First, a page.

Organisation can bring a sense of calm to our homes, but there’s something about The Home Edit’s made-for-Instagram methods that doesn’t sit well.
I initially became aware of how popular Netflix’s recent show, Get Organized with The Home Edit was by the influx of perspex containers that have appeared on my Instagram feed.
Friends proudly show off their beauty products sectioned into rotating caddies. Wardrobes with their contents hung in rainbow colour order appear on my discover page. My mother sent me a picture of her freezer, with labelled boxes replacing the usual jumble of packets.
I love a well-organised space as much as the next Pinterest user. My wardrobe has been organised by category and colour for years, and I decant dry goods into glass jars because I like the way they look. I was therefore curious to see if the show had any tips to up my organisation game.
The answer to this was, unfortunately, a resounding no. The organisation is oddly one of the least remarkable things about Get Organized with The Home Edit. The Home Edit‘s co-founders, Clea Shearer and Joanna Teplin, have no revelatory methods: things in the same category are stored together, they label things, and like to organise by colour. Nothing new there.
But what I was surprised by was the way the show really leans into excess, and the wastefulness that comes with that. When they are given a space to organise, the duo and their team usually ask what items can be discarded or donated, but they are always still left with a shocking amount of both stuff, and space to store it in.
Walk-in-wardrobes the size of my apartment are used to house one person’s collection of clothes. Huge garages are used as dumping grounds for everything from toys to gym equipment, and families are pleasantly surprised that they can use this space once it doesn’t have so much stuff in it.
The Home Edit have many celebrity clients, and some impressive names including Reece Witherspoon and Khloé Kardashian actually appear on the show. These are people who don’t have to think twice about dedicating a whole room to shoes, or to paying the company’s roughly $200-an-hour fee for their services, but this breezy attitude to resources pervades through the whole show, even when the clients are ‘normal’ people.
A main aspect of The Home Edit’s process involves (without a hint of irony), buying a mountain of plastic boxes, in varying sizes, to store everything from scarves to cereal. It’s also a business tactic, as they sell these containers on their website. While this in itself is wasteful, the whole process seems to celebrate excess on a much deeper level than the one-off purchase of some boxes.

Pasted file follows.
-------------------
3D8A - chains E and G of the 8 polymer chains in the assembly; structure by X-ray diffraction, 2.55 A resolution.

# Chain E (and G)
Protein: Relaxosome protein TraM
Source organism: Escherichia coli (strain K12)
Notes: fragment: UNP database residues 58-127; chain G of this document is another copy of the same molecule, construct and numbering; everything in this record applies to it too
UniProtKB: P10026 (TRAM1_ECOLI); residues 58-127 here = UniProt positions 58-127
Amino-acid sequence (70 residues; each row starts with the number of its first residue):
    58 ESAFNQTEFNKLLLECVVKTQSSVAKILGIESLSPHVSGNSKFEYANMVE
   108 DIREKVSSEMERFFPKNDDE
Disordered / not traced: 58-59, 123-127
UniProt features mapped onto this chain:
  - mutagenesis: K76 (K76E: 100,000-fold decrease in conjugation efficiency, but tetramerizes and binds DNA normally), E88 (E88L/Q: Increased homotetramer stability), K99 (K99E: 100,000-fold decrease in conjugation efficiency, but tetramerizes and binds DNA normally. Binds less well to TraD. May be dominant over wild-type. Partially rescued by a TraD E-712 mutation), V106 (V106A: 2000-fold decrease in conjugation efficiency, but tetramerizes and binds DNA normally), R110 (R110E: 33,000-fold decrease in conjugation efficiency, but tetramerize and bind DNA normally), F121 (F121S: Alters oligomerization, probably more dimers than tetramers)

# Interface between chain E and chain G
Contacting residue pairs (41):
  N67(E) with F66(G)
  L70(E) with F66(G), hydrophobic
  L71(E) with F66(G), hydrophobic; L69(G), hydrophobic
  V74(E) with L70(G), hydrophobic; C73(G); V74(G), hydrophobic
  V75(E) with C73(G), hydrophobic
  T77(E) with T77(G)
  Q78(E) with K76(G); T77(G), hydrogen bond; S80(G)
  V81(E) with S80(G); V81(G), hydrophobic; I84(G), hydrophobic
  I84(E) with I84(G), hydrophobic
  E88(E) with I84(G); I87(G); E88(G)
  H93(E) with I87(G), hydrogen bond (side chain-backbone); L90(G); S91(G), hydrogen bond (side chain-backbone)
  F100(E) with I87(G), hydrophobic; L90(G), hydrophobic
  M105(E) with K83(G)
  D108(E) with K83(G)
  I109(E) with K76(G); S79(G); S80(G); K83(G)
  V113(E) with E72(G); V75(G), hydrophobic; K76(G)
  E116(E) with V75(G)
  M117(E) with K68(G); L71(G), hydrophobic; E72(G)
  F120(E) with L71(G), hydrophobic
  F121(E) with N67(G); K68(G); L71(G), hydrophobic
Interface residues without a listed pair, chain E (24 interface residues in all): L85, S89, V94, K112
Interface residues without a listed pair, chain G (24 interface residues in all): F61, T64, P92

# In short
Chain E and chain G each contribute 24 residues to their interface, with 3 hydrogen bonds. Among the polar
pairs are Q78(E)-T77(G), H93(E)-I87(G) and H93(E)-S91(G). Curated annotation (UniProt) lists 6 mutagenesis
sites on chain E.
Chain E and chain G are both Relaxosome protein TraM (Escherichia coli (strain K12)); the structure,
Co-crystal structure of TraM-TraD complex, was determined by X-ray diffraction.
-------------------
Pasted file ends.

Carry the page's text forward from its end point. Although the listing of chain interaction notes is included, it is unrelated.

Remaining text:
It turns your possessions into a feature, a display, in the way that we might use art or photographs to add personality to a space. The style of display is undoubtedly Instagram-centric, with colour-coordination and white space between objects helping everything to pop nicely on a screen, encouraging us to show them off to others.
When Clea and Joanna enter a celebrity’s home, they never bat an eyelid at the obscene amounts of possessions they are asked to organise. They don’t wonder why Khloé Kardashian’s three year old has an electric toy car collection worth more than many people’s actual car, or why fashion designer Rachel Zoe needs so many seemingly identical designer items.
They instead revel in it, compliment the client on having such amazing things, wish they could spend more time among their amazing things. The whole show is an exercise in celebrating materialism. There’s no need to think about buying less things, or more considered things, as long as you have a house big enough to display them all.
There’s nothing wrong with taking joy from possessions you truly love, but by elevating them to this status can only encourage consumption. Traditionally, decluttering shows tend to stress how bad the ‘before’ was: lingering on chaotic shots of cluttered spaces, taking time to learn how this is affecting the people in question, and emphasising the need to keep only the things we require.
Here, things are quickly tidied away into perspex boxes, talking only about the great ‘systems’ that they’re creating, so we can spend time revelling in the rainbow-coloured result, and of course, getting the right angle for the Instagram post. While Marie Kondo wanted our possessions to spark joy, here they only serve to gain likes.
Featured image: The Home Edit
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